The sheer variety of blood codes means you’re likely to end up with a vast amount of gifts to use, but the game’s ichor system isn’t a straightforward affair. Using abilities eats through this resource quickly, and replenishing it is mainly achieved through repeatedly landing blows on enemies and using drain attacks that shed some much-needed spotlight on the vampire backdrop. This keeps you from abusing gifts with no consequence while also giving you incentive to play aggressively to earn more ichor.
"As with Dark Souls, you can summon a real person too, but unless you and a friend use the password system, you’ll generally sync up with a random player."
You can swap between AI companions that tag along for your journey, and finding the right one that compliments your playstyle is a fun puzzle in itself. But having this friend along creates a crazy level of imbalance in the game’s difficulty. You’ll often face hordes of enemies at a time, and your AI-controlled friend is adept at pummeling them relentlessly to the point that you may find regular encounters too easy. But enter one of the game’s epic boss battles, and their lack of regard for their own safety often leads to quick deaths, leaving you to fight an extremely powerful foe on your own. Facing down difficult bosses isn’t new to Souls-like fans, but Code Vein’s bosses typically feel tuned for two players, so having a dead companion less than a minute in can be exceptionally irksome.
As with Dark Souls, you can summon a real person too, but unless you and a friend use the password system, you’ll generally sync up with a random player. It’s a crapshoot as to whether their assistance will live up to your expectations, so I preferred just bringing along the AI pals so I could pick exactly what type of companion I wanted to match with whatever blood code I was currently experimenting with. Additionally, I appreciated their likable personalities and tendency to offer observational input on nearby points of interest. I just wish they were as observant during boss battles.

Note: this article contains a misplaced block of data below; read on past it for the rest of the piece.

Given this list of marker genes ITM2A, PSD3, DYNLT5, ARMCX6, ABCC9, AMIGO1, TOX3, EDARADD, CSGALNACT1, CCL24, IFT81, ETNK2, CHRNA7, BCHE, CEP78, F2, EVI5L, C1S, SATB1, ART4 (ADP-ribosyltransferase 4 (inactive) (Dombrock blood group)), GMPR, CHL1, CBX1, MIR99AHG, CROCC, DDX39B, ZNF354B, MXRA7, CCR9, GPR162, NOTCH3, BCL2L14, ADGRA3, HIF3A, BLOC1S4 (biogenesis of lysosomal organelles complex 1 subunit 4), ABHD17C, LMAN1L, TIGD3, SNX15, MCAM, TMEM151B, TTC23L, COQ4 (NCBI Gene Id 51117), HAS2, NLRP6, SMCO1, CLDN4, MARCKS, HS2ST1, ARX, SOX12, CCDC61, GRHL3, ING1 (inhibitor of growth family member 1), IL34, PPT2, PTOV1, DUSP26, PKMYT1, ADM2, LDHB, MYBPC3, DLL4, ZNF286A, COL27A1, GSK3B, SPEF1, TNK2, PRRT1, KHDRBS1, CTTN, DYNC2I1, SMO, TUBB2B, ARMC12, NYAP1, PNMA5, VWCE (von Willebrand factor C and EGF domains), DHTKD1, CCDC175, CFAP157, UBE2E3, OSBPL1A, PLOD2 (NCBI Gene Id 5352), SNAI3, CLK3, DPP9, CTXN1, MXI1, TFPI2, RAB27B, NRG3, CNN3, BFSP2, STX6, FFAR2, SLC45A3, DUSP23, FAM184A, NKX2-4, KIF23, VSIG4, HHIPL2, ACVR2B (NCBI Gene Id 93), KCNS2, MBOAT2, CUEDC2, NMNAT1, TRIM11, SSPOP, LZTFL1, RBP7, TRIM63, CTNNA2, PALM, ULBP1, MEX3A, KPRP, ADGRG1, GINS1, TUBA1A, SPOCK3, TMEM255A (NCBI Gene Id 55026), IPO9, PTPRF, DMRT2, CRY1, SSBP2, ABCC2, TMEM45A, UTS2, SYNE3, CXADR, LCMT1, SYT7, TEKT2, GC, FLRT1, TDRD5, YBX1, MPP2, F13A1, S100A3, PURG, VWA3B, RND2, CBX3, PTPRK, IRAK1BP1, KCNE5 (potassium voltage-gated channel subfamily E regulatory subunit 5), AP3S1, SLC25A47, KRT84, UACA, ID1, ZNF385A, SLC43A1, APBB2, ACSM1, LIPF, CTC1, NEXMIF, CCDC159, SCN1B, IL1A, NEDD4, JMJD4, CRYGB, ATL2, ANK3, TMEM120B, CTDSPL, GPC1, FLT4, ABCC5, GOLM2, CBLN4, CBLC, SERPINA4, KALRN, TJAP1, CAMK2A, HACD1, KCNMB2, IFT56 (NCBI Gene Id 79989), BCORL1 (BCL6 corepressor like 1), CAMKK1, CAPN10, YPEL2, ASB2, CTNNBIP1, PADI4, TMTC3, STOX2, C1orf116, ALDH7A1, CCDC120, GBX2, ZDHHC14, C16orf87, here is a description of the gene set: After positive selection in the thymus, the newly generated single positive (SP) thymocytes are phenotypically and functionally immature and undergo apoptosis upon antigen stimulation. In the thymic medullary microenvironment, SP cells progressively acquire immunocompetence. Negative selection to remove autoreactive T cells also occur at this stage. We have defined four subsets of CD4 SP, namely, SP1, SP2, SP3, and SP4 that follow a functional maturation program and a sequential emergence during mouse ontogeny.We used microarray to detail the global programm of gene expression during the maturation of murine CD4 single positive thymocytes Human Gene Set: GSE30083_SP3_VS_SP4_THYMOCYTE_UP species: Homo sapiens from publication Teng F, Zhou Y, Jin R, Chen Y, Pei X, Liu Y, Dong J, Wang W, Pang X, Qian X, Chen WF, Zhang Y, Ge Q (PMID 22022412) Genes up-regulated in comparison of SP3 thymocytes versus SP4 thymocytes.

Though beautiful, Code Vein’s locations all share similar visuals, consisting mostly of some variation of streets, rubble, or buildings. This can make some locations feel too familiar, but it’s nevertheless enjoyable to explore them to find hidden areas and loot, and their tendency to loop back together with shortcuts makes for easy access to mistles for healing and spending experience. I’m a big fan of the map system that charts your progress through the game’s levels, giving you a clearer picture of where you’ve explored and where you may have missed. It often cuts down on backtracking and keeps things chugging along during longer dungeons, many of which take you through maze-like interiors that would be otherwise easy to get lost in.
"Not only can I recommend Code Vein, but I’d go so far as to call it a must-play for fans of the series it so wonderfully imitates."
I’m also very thankful that Code Vein offers a fully-customizable button layout because its default settings are likely to frustrate Souls-like veterans by mapping attacks to face buttons rather than triggers. Some may find this easier to adapt to than others, but cemented muscle memory forced me to reorganize my layout to the genre standard. This created a few hiccups for me when trying to string together some of the game’s more complicated inputs, but at least moment-to-moment gameplay felt more comfortable.
Tackling all of Code Vein’s available side-content alongside the main story took me around 30 hours, and with the calling of NG+ and additional endings, I’m happy to know there’s still plenty to keep me busy grinding away at the game for months to come. If you can overlook a handful of quirks, it might just suck you in too with its nearly endless combat customization and appreciated enhancements to the genre’s established formula — and no one will judge you if you decide to skip the cutscenes.
This game was reviewed on the PlayStation 4.
Robust character creator, Engaging class system, Many layers of customization, Excellent map implementation.
Boring story segments, Imbalanced AI companions.